June 13, 2019
It has been known for a long time that electron spins can couple magnetically via the so-called Ruderman-Kittel-Kasuya-Yosida (RKKY) interaction even if their wave functions lack any overlap. This coupling is usually collinear, i.e., the magnetic moments are pointing either in the same or opposite directions. Theoretical proposals predicted that spin-orbit scattering could also lead to a chiral indirect exchange interaction, giving rise to spiral-shaped spin structures. However, no practical realization has yet been known. In a recent research project performed jointly with colleagues from Trieste (Italy), Thuwal (Saudi Arabia), and the FZ Jülich (Germany) we discovered that MnO2 grown on the noble metal iridium are antiferromagnetically ordered along the chains but exhibit chiral magnetic oder with a 120° rotation between adjacent MnO2 chains. Density functional theory calculations confirm that this order is indeed caused by the long searched for indirect spin-orbit induced chiral echange interaction. The result has been published in Nature Communications.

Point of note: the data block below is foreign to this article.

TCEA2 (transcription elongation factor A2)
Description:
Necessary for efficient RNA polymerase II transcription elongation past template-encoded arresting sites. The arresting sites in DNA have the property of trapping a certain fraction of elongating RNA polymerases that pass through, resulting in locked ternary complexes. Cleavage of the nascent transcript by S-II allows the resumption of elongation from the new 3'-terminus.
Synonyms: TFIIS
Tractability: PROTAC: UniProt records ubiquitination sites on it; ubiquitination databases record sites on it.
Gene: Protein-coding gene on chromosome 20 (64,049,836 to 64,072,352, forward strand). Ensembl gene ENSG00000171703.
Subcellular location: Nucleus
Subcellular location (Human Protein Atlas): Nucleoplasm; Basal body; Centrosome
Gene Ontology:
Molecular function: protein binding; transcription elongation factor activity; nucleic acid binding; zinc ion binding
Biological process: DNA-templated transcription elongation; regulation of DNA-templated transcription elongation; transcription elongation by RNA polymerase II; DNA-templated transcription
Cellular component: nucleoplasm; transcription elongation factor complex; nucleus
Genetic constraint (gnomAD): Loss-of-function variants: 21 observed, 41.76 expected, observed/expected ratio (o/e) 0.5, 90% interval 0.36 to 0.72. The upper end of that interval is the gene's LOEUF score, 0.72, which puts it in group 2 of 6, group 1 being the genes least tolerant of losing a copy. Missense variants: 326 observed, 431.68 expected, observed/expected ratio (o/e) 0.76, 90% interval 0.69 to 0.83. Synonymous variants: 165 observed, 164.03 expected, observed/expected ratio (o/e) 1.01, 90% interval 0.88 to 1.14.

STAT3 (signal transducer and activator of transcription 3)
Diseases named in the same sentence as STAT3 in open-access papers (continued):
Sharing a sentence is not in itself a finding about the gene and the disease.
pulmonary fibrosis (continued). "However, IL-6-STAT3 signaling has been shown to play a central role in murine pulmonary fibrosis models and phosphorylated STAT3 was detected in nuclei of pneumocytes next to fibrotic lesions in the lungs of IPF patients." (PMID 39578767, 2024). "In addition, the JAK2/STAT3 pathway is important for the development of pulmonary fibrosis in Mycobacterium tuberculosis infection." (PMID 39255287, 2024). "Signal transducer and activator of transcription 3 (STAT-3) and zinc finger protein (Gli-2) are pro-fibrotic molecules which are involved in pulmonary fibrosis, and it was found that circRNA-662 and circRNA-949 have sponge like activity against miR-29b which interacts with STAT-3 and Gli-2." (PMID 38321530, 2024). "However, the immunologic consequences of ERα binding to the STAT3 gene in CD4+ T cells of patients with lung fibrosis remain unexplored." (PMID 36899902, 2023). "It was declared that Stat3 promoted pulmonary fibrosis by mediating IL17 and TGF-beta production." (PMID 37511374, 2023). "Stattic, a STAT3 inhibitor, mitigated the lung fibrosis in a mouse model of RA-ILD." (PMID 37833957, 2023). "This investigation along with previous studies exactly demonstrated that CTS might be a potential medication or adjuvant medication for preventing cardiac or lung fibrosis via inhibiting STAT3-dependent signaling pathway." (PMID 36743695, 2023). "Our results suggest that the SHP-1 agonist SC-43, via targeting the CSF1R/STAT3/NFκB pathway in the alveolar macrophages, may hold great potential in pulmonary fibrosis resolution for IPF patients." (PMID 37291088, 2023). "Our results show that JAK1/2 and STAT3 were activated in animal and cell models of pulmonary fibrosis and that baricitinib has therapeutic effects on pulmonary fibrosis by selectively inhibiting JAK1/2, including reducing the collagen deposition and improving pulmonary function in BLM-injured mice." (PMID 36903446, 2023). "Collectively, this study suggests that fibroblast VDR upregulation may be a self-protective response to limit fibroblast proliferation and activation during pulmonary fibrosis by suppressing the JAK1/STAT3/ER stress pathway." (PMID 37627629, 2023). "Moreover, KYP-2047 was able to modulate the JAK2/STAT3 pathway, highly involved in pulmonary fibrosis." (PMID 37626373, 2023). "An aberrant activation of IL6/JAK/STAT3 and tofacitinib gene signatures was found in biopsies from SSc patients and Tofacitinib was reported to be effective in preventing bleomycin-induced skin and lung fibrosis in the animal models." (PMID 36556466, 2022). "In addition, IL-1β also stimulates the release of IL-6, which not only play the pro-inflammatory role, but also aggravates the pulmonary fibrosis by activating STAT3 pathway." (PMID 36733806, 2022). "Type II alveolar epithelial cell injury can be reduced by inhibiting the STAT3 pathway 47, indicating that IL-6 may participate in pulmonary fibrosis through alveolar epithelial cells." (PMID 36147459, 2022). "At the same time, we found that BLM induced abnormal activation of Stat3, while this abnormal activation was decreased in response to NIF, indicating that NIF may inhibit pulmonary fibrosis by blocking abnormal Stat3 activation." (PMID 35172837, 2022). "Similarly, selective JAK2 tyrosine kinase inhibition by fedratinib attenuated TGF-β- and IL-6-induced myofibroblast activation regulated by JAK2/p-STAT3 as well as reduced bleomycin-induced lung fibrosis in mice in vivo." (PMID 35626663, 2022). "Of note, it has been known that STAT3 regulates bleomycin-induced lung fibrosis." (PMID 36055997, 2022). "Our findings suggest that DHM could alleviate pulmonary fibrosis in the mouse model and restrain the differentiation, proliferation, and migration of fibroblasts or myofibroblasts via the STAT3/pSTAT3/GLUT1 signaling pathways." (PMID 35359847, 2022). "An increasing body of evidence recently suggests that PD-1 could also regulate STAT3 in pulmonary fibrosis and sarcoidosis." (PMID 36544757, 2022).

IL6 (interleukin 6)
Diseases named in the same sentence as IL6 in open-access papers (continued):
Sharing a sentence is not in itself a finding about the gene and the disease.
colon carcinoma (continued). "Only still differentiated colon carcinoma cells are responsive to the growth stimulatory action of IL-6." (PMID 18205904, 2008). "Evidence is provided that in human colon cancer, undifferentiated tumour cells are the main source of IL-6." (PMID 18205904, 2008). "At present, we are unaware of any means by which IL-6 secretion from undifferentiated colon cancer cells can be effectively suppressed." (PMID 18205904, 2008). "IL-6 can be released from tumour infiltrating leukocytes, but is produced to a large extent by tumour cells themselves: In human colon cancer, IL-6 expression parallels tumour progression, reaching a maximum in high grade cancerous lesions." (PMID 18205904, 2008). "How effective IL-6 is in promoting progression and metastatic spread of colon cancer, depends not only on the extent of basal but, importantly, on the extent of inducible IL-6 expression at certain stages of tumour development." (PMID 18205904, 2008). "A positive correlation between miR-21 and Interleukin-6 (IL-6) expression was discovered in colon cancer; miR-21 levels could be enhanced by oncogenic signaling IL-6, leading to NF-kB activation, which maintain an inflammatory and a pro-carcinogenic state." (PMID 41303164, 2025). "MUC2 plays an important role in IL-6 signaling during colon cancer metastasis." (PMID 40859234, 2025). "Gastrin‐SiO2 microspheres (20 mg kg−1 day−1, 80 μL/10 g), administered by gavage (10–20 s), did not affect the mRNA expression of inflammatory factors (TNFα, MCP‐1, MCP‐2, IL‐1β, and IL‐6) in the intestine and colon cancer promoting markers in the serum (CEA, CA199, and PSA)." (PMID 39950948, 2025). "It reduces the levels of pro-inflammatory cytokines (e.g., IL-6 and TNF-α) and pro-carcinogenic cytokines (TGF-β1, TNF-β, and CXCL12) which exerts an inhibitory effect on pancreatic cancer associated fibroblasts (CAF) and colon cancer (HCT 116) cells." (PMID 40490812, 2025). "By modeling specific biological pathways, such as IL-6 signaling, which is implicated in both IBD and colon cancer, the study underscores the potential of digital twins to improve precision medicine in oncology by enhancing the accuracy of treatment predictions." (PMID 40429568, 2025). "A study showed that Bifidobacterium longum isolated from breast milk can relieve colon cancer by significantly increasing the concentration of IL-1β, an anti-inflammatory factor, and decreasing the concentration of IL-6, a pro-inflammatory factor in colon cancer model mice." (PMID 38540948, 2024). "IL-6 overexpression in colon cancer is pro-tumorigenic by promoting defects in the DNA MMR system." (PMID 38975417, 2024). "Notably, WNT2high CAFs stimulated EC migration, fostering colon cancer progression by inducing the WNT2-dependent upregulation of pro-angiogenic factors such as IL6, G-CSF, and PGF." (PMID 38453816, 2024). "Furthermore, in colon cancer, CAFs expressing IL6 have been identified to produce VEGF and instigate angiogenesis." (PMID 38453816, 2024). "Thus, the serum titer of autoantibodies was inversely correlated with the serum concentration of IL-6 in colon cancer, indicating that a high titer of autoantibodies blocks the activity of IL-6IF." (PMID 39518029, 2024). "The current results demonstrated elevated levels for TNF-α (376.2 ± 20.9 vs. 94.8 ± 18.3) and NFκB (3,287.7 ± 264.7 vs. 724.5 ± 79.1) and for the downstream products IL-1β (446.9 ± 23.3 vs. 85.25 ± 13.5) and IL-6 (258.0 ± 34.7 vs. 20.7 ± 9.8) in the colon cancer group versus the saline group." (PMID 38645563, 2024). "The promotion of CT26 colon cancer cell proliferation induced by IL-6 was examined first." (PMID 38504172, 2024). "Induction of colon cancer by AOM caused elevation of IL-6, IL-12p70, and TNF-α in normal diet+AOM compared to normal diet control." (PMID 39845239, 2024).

March 9, 2019
The structure of organic compounds on metal surfaces is of great interest for the fabrication of devices in the field of organic electronics but for future progress a deeper understanding of intermolecular interactions and charge transfer is required. In cooperation with the research group of Prof. Anke Krüger at Würzburg's Institute for Organic Chemistry we have investigated the two-dimensional self-assembly of tribenzotriquinacenes (TBTQs) on Ag(111) by scanning tunneling microscopy (STM). Highly ordered monolayers were observed for the first time. STM measurements identify a charge transfer between substrate and TBTQ. The result has been published in the Journal of Physical Chemistry C.